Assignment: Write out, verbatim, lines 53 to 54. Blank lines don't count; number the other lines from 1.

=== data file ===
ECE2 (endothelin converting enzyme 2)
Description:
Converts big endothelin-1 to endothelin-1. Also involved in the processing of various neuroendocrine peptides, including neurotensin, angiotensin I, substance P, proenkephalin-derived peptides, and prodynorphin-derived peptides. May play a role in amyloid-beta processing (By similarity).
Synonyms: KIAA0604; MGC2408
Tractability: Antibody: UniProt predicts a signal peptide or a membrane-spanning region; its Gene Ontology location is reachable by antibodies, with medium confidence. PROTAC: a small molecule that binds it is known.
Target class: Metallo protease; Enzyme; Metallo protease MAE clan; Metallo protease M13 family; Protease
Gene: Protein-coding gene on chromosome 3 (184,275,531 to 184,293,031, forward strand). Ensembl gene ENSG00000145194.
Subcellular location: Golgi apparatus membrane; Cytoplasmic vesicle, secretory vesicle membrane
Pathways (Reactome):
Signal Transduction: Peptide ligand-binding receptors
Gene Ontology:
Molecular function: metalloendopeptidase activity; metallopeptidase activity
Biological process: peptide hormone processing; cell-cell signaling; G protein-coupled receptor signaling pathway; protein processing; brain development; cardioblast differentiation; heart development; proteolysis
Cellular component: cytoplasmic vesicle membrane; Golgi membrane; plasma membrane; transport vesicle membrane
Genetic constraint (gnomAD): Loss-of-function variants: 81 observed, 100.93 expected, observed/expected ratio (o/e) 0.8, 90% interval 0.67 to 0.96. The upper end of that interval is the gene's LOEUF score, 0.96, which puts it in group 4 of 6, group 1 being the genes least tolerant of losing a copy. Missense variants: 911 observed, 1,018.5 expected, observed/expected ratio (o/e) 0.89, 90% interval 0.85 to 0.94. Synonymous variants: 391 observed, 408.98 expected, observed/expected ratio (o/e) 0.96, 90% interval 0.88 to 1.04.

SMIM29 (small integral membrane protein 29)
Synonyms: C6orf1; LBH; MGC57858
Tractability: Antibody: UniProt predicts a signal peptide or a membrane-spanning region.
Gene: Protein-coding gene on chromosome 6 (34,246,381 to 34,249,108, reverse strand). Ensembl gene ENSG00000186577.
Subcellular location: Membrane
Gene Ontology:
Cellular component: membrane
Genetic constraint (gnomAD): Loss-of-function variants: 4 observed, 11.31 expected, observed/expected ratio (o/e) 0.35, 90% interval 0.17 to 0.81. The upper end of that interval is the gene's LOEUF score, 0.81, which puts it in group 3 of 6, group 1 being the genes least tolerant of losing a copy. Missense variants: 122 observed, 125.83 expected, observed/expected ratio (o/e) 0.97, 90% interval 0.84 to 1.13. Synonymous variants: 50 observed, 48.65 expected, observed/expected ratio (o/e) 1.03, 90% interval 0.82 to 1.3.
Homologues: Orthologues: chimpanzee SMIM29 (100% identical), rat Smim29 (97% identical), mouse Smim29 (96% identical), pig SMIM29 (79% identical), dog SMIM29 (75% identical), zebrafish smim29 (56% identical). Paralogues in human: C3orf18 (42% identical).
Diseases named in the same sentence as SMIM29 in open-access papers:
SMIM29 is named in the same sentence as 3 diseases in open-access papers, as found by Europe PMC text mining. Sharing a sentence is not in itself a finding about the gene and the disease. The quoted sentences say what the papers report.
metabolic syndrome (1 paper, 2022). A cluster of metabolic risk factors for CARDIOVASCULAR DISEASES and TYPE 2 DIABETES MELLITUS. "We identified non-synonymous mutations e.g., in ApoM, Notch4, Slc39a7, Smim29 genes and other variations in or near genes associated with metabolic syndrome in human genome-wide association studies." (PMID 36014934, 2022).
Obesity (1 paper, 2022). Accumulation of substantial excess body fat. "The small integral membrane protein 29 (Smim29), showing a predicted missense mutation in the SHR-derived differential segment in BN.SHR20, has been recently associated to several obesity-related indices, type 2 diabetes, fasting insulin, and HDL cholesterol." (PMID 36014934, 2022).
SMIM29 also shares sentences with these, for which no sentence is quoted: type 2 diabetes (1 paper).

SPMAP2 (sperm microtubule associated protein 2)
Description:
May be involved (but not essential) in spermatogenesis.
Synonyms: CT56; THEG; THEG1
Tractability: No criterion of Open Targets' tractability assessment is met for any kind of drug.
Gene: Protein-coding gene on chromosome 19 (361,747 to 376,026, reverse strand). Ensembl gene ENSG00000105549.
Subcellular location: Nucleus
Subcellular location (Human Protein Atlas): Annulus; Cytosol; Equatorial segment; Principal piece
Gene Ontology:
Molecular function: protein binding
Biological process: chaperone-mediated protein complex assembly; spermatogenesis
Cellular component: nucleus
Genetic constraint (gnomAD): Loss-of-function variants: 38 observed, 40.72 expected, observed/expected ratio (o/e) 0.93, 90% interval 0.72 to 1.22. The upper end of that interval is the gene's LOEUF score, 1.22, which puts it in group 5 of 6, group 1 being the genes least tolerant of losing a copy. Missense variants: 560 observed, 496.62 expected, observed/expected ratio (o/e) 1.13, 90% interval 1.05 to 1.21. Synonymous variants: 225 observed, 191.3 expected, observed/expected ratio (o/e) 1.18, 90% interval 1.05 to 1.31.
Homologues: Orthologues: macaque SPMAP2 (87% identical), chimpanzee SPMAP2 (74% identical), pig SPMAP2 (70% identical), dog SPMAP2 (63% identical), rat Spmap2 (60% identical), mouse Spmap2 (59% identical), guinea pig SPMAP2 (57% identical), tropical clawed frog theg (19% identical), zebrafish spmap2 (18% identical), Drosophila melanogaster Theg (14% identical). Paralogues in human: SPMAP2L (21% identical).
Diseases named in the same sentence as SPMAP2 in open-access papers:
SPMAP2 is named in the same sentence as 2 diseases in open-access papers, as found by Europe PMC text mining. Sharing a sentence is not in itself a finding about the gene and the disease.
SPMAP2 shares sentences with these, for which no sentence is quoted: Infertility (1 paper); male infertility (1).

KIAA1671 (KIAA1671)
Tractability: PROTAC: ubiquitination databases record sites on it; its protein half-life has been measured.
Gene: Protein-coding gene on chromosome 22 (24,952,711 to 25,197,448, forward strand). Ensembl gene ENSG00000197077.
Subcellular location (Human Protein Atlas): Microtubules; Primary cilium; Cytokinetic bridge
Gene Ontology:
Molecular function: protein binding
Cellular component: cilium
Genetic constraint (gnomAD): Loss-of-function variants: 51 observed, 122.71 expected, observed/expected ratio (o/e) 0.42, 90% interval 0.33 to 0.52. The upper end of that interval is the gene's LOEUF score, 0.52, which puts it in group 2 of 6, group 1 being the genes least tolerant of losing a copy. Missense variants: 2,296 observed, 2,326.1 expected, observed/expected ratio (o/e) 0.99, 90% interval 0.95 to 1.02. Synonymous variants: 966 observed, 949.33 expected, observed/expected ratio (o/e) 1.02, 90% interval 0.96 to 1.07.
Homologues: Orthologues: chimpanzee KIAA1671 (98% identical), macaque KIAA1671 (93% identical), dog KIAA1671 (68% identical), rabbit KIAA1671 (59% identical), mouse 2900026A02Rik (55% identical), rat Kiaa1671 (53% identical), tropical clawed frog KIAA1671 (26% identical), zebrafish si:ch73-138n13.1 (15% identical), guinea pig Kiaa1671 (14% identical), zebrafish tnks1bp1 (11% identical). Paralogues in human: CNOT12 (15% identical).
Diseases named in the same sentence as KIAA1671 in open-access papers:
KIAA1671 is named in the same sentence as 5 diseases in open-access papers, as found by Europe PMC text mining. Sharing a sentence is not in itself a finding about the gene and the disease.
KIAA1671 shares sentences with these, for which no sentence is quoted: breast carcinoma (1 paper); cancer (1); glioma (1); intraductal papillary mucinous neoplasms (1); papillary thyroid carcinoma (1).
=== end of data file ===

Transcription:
Cellular component: cilium
Genetic constraint (gnomAD): Loss-of-function variants: 51 observed, 122.71 expected, observed/expected ratio (o/e) 0.42, 90% interval 0.33 to 0.52. The upper end of that interval is the gene's LOEUF score, 0.52, which puts it in group 2 of 6, group 1 being the genes least tolerant of losing a copy. Missense variants: 2,296 observed, 2,326.1 expected, observed/expected ratio (o/e) 0.99, 90% interval 0.95 to 1.02. Synonymous variants: 966 observed, 949.33 expected, observed/expected ratio (o/e) 1.02, 90% interval 0.96 to 1.07.